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Ph.D. Thesis {Colloquium}: CDS : ONLINE: “Efficient and Effective Algorithms for Improving the Robustness of Deep Neural Networks.”

11 May @ 11:30 AM -- 12:30 PM


Ph.D. Thesis Colloquium


Speaker                 : Ms. Sravanti Addepalli

S.R. Number         : 06-18-02-17-12-18-1-15587

Title                       : “Efficient and Effective Algorithms for Improving the Robustness of Deep Neural Networks.

Research Supervisor: Prof. Venkatesh Babu​ R

Date & Time         : May 11, 2023 (Thursday) at 11:30 AM

Venue                     : The Thesis Colloquium will be held on MICROSOFT TEAMS.

Please click on the following link to join the colloquium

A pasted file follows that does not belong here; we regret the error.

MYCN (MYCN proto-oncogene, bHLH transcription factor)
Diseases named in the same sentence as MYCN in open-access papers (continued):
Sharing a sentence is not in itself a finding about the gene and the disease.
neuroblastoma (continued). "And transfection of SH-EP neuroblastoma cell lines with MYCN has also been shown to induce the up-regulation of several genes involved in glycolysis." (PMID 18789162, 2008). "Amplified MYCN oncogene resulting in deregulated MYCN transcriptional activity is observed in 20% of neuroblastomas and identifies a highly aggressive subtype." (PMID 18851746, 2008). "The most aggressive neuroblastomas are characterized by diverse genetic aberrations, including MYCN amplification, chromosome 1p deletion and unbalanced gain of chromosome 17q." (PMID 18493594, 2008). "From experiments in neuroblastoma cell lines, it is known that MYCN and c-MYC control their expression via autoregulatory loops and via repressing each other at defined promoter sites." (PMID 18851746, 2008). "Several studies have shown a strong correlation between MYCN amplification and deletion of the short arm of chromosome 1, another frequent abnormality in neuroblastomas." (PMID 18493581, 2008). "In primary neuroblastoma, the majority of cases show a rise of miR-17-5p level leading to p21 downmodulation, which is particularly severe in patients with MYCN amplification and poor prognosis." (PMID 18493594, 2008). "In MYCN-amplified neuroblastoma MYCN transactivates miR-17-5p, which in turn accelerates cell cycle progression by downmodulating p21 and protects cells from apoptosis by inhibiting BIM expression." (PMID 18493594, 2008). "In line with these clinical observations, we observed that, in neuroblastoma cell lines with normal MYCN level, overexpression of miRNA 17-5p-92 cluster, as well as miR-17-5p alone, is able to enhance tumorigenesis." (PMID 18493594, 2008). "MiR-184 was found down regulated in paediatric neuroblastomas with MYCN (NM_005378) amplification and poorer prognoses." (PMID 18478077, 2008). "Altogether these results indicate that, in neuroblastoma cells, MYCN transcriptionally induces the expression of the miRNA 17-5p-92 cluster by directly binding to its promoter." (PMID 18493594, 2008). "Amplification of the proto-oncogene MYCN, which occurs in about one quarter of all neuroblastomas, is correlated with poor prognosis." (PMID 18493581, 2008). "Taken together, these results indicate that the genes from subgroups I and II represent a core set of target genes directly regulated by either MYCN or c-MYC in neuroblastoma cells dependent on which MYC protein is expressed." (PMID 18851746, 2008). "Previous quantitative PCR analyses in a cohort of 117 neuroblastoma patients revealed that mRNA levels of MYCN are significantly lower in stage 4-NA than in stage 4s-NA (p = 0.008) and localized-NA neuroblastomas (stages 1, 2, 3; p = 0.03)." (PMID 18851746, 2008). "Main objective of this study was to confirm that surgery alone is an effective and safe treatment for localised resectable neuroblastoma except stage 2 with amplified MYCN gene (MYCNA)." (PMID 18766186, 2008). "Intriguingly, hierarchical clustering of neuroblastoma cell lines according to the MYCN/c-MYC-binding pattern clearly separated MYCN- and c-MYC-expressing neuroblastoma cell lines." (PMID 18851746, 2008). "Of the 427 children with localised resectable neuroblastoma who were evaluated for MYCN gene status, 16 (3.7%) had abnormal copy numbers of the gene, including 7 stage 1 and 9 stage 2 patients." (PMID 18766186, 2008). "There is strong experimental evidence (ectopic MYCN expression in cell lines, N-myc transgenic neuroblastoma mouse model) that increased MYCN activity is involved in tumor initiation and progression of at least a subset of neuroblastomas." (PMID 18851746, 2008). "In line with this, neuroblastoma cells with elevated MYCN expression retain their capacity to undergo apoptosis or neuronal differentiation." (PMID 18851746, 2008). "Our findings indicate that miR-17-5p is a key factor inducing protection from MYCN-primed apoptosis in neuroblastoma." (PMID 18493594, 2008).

Deep Neural Networks achieve near-human performance on several benchmark datasets, yet they are not as robust as the human visual system. Their success relies on the proximity of test samples to the distribution of training data, resulting in unexpected behavior with even minor distribution shifts during inference. Deep Networks are also known to be susceptible to adversarial attacks, which are crafted imperceptible perturbations to their inputs, that can lead a classification model to confidently misclassify images into unrelated classes. The rapid adoption of Deep Networks in several critical applications makes it imperative to understand these failure models and develop reliable risk mitigation strategies. This thesis focuses on developing efficient and effective methods for improving the robustness of Deep Networks to both adversarial attacks and distribution shifts. The thesis is organized into four parts. In the first part, we develop Efficient Adversarial Defenses to overcome the large computational overhead of existing adversarial training methods.  We further propose methods for Improving the Effectiveness of Adversarial Training by mitigating the associated robustness-accuracy trade-off that limits their performance and utility. In the third part, we propose efficient and effective algorithms for Self-Supervised Learning of Robust Representations. Finally, we propose methods for Improving Robustness to Distribution Shifts in Data